Miles sound is as well a joy to go through, a hip-hop and indie RNB feel flows through Miles’ world, making a more than amazing soundtrack and adding nice detail to what influenced Miles growing up.
Miles performance is as well a powerhouse of a game, on PS4 it runs beautifully at a locked 30fps but, suffers from loading screens lasting up to 30secs. But, on PS5, Miles runs with no issues and features loading screens lasting only up to 5 secs at the most. On PS5, Milesalso features 2 separate graphical modes, a Performance and Visual setting, Performance locking it at 60fps but, taking a very minor hit to the visuals, and the Visual setting locks it at 30fps, prioritizing visuals of FPS. Each mode features jaw-dropping visual though, making either choice easy to make.
Miles Morales does feature numerous bugs though, while I only encountered many of them on the PS4, the PS5 does have very minor bugs. While on PS4, I fell through floors, clipped through walls and had many character models load incorrectly, making for an unpolished and lazy feeling amount of effort in how it runs. On PS5, I only encountered one instance of wall clipping that fixed itself without issue, making the PS5 version feel much for polished than its PS4 counterpart.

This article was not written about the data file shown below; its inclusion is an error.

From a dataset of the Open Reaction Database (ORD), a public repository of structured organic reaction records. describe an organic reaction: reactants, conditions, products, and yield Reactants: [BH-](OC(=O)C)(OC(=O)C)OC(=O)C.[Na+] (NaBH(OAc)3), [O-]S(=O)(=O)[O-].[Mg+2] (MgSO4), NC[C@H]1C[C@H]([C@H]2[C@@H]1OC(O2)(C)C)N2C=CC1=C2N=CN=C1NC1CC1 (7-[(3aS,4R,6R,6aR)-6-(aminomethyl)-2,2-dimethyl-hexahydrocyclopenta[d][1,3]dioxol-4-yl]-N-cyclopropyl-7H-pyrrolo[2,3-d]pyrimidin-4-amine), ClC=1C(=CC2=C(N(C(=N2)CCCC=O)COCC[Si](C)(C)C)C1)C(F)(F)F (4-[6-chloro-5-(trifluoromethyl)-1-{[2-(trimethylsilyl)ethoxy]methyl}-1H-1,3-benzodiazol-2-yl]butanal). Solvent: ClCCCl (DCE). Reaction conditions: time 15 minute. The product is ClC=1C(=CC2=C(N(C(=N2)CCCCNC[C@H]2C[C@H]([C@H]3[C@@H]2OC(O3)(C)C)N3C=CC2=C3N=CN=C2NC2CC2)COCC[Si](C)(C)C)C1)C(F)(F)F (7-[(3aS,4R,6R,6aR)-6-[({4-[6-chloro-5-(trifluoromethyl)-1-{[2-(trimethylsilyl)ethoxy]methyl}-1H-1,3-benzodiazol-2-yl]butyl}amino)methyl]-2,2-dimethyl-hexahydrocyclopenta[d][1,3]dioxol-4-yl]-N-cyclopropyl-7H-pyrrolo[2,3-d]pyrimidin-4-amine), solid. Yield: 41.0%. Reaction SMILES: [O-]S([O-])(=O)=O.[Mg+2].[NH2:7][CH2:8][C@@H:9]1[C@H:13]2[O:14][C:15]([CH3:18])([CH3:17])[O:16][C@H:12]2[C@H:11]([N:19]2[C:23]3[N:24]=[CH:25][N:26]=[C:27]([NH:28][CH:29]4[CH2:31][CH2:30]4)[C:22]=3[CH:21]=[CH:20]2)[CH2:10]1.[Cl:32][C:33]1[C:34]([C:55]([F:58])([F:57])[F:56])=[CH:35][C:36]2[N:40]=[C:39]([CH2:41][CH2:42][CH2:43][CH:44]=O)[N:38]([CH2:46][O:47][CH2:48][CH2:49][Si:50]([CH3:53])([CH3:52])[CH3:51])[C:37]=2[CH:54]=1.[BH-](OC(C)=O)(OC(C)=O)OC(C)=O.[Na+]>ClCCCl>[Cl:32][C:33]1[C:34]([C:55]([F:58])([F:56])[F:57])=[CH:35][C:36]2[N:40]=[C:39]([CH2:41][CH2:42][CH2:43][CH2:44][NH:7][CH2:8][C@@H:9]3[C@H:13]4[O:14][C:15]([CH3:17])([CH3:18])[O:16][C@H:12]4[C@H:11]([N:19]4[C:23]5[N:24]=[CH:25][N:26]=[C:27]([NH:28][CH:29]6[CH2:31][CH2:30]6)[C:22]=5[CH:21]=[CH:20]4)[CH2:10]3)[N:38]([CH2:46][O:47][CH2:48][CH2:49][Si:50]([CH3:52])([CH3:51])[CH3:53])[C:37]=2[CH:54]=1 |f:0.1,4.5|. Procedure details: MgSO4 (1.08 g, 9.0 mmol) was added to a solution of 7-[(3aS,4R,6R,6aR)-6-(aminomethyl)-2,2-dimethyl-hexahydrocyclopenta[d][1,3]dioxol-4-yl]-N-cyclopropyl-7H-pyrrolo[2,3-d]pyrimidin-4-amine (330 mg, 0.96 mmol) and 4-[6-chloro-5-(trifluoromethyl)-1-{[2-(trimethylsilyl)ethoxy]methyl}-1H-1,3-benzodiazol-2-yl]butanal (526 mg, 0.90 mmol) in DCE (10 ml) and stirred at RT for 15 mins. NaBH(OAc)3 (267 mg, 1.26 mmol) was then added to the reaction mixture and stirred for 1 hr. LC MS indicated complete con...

PS4’s Version Rating: 8/10
PS5’s Version Rating: 9/10
Miles Morales is an enjoyable, fast paced journey through a new and young hero’s eyes, refining many flaws from the original’s gameplay and adding many more additions to add much more depth. But, although suffering from a very short run-time, Miles can at times feel much more like an expansion than a new title. With a choice, PS5’s version is the way to go, with much more detail and a level of detail not seen before on console but, the PS4 version is a perfectly playable alternative for players unable to get their hands on the difficult to obtain console.